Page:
We see craft as belonging to the future as well as the past. It can and should provide traditional and rural artisan communities with fair wages and create economic opportunities which enable them to build and grow their own enterprises. We are committed to improving the social and economic conditions of the artisans themselves ~ as defined by them. 




WATI was born from a deep reverence and respect for the richness of the indigenious cultures from which these crafts derive, and everything we have learnt from them continues to inform and inspire who we are and what we do. Craft is a potent way of showcasing the richness, diversity and importance of traditional cultures worldwide, many of whose lives and traditions are under threat.




As a socially driven business we work directly and in collaboration with all artisans ~ dreaming, planning and developing to meet the best outcome for everyone involved. We believe the best ideas and solutions come from the collective and we work to champion different approaches to communicating and doing business with collaboration at the heart. 



While craft is under constant threat from mass production, to know the journey of an object from raw material to final piece becomes increasingly powerful and important. We want to create awareness of the people, places and processes behind our possessions and to promote the value of craft and the connection it creates.



We are a Colombian- British family currently living between the U.K & Colombia. Having lived and travelled extensively in Colombia, WATI collective was born in 2017.
As makers ourselves, we have always admired the skill of Colombian artisans, along with their rich cultures and traditions. Through our many adventures and encounters we found ourselves in Nabusimake - the sacred valley of the Arhuaco people, high in the mountains of the Sierra Nevada de Santa Marta. Here, we heard directly from women in this community the challenges they faced in selling their crafts at the price they deserved.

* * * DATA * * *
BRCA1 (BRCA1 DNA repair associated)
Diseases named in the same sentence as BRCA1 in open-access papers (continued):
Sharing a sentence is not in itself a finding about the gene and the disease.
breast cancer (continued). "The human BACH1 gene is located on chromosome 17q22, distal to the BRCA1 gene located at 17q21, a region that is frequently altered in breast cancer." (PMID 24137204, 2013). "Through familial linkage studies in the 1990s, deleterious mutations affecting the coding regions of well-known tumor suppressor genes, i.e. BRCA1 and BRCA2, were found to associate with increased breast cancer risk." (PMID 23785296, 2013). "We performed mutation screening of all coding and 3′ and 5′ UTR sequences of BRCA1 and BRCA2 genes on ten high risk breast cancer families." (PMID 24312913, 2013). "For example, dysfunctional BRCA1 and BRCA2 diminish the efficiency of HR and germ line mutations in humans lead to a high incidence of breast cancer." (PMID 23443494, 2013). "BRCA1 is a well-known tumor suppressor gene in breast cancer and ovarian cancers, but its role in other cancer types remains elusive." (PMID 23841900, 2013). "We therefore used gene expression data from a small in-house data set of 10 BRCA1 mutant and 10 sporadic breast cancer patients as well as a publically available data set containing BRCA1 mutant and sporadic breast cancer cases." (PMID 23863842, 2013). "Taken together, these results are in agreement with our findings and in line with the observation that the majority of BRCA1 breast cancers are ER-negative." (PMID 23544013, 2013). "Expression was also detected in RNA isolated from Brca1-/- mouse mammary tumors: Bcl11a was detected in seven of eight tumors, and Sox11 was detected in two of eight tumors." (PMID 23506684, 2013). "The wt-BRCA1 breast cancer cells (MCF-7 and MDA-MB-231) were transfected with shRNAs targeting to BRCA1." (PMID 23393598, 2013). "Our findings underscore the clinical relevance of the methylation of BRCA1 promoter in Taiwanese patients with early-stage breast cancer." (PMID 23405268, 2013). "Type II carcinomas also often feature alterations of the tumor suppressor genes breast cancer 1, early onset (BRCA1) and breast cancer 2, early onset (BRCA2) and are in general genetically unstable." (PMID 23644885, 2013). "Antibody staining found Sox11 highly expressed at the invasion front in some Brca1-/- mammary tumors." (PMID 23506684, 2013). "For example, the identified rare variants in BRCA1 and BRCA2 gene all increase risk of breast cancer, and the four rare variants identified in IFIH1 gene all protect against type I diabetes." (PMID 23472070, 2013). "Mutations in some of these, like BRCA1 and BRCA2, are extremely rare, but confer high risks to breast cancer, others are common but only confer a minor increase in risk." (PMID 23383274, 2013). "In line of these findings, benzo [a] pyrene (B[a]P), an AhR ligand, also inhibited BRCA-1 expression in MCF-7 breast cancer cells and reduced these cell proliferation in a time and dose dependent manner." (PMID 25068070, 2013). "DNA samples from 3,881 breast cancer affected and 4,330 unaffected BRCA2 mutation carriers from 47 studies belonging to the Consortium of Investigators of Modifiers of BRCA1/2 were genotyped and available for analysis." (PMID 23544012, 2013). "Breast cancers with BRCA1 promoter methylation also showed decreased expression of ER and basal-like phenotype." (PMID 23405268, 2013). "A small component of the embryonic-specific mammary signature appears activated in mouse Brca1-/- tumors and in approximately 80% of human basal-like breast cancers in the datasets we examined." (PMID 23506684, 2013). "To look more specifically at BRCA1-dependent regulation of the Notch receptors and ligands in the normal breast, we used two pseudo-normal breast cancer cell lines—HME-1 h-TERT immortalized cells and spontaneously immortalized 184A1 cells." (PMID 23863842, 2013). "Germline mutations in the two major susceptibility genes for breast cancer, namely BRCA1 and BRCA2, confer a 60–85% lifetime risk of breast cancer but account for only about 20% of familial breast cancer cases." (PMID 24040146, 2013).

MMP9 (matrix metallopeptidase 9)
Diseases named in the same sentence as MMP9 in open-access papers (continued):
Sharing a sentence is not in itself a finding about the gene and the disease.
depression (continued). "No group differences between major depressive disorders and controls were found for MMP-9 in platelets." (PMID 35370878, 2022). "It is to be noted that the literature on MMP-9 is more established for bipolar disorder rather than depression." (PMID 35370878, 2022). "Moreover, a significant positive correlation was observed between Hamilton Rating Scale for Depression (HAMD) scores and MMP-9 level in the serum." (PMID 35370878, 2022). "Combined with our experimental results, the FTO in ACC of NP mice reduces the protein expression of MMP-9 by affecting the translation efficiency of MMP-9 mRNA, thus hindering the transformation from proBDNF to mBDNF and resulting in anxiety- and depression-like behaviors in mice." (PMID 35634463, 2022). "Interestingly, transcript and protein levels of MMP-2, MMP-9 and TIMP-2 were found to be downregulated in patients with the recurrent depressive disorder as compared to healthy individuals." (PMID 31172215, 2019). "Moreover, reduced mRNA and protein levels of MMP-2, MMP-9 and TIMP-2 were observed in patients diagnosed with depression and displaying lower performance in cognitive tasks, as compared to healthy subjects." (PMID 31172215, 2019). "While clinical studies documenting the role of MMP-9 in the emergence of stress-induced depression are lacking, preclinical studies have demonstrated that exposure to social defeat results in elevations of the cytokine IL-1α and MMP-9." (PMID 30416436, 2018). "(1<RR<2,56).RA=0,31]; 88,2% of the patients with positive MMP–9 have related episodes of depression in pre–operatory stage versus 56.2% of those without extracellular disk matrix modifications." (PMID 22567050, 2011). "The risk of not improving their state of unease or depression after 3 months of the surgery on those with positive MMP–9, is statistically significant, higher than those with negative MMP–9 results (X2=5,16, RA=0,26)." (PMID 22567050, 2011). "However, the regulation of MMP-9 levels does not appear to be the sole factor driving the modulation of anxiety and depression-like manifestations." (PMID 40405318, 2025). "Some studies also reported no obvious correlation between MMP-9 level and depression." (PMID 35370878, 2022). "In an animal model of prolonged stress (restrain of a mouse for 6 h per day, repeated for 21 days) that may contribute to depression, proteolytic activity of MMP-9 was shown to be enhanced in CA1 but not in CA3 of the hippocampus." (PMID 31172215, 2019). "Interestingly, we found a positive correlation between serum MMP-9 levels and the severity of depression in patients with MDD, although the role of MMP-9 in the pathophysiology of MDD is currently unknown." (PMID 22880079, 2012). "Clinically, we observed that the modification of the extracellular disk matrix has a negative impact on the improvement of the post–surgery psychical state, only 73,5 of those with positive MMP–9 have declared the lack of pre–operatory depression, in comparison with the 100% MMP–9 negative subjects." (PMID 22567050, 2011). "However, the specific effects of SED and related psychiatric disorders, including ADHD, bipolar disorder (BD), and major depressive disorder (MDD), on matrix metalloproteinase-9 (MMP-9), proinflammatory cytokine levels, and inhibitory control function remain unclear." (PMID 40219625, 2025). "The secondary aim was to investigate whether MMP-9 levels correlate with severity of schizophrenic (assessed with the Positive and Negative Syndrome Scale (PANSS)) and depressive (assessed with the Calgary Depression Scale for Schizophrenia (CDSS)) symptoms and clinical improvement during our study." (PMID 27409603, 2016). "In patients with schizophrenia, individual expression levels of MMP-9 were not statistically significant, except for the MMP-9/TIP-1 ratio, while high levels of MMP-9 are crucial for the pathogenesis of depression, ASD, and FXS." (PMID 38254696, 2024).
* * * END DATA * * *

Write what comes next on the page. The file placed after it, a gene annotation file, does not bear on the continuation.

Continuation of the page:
This is when we decided to find a way to support these incredible women, and work with other skilled artisans who faced similar challenges.
From then, we began to meet with other indigenous artisans and started to bring Colombian crafts back to the U.K  with the purpose of building sustainable income for artisans, while cultivating a sense of connection to the culture and traditions from which the crafts derive.
We have seen the increase in tourism and interest in Colombian culture boom in the last few years, but many artisans are still struggling to find outlets which pay them fairly for their work. In some cases, increase in demand and production has even driven the price of slow- made traditional crafts down, as cheaper and often synthetic replicas are being produced to meet the demand.
For all of the artisan groups we work with, their crafts are much more than a beautiful object or something which provides them with income, they are expressions of their rich cultural identities - past and present and examples of their ancestral wisdom and skills.